You should probably not make a filesystem on an entire disk. Instead, you should make it on a partition on the disk (which would be something like
/dev/sdc1 rather than
/dev/sdc). If you don't already have a partition you can make that first. The partition can (essentially) be the size of the whole disk, if you like. Even when you only want one partition on the disk, you still need to actually make the partition. Many utilities and applications (and people!) will not work, or will behave strangely, if your filesystems are not on partitions.
If you really know what you are doing and you're sure you want to make a filesystem that is not part of any partition, you can do make
mkfs.ext3 do this without prompting the user, by using the
-F flag. This is almost always preferable to simulating interactive input with a pipe (it's simpler, more self-documenting, and what if something unexpected happens and the question is something else, like the device already being mounted?). On the other hand, in some situations (with some utilities) you may find you have to pipe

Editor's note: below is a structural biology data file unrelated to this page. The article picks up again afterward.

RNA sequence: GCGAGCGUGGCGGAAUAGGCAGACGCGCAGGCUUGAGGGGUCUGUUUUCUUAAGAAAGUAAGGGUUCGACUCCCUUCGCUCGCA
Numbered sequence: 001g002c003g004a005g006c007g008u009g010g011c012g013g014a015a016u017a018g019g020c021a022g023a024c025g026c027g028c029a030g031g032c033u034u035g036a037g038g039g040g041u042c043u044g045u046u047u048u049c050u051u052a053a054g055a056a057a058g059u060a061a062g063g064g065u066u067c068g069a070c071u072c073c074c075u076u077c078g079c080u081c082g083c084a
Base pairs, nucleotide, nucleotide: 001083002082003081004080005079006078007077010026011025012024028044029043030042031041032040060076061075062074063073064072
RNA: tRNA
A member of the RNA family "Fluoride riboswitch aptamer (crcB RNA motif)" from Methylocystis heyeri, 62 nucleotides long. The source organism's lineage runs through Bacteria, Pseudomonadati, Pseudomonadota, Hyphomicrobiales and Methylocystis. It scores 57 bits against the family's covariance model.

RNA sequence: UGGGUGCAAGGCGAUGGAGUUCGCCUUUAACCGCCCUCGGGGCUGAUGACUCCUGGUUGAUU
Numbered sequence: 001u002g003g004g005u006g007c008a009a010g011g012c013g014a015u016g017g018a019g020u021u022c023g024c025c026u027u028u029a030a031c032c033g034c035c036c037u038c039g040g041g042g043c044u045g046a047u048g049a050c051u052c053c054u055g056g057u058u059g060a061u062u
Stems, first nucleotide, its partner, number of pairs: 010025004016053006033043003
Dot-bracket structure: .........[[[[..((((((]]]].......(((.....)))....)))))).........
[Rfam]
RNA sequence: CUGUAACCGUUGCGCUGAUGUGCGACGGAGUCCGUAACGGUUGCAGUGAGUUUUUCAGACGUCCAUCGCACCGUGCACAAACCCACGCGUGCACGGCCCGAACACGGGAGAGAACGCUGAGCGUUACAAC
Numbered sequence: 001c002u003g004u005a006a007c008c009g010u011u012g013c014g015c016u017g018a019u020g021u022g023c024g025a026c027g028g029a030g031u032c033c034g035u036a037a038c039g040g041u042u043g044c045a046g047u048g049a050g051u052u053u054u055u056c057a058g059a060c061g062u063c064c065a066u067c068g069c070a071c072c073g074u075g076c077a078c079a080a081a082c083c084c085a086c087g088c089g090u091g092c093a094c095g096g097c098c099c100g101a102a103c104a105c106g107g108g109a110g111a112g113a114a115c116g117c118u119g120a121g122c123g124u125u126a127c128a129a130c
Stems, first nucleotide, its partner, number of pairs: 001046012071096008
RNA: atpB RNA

yes to a utility, so it's a good technique to be aware of.
From the description of the
-F flag in
Force mke2fs to create a filesystem, even if the specified
device is not a partition on a block special device, or if other
parameters do not make sense. In order to force mke2fs to
create a filesystem even if the filesystem appears to be in use or is
mounted (a truly dangerous thing to do), this option must be
So, you can use
mkfs.ext3 -F /dev/sdc.
But, to reiterate, you should probably not do this at all because filesystems should almost always be created on a partition.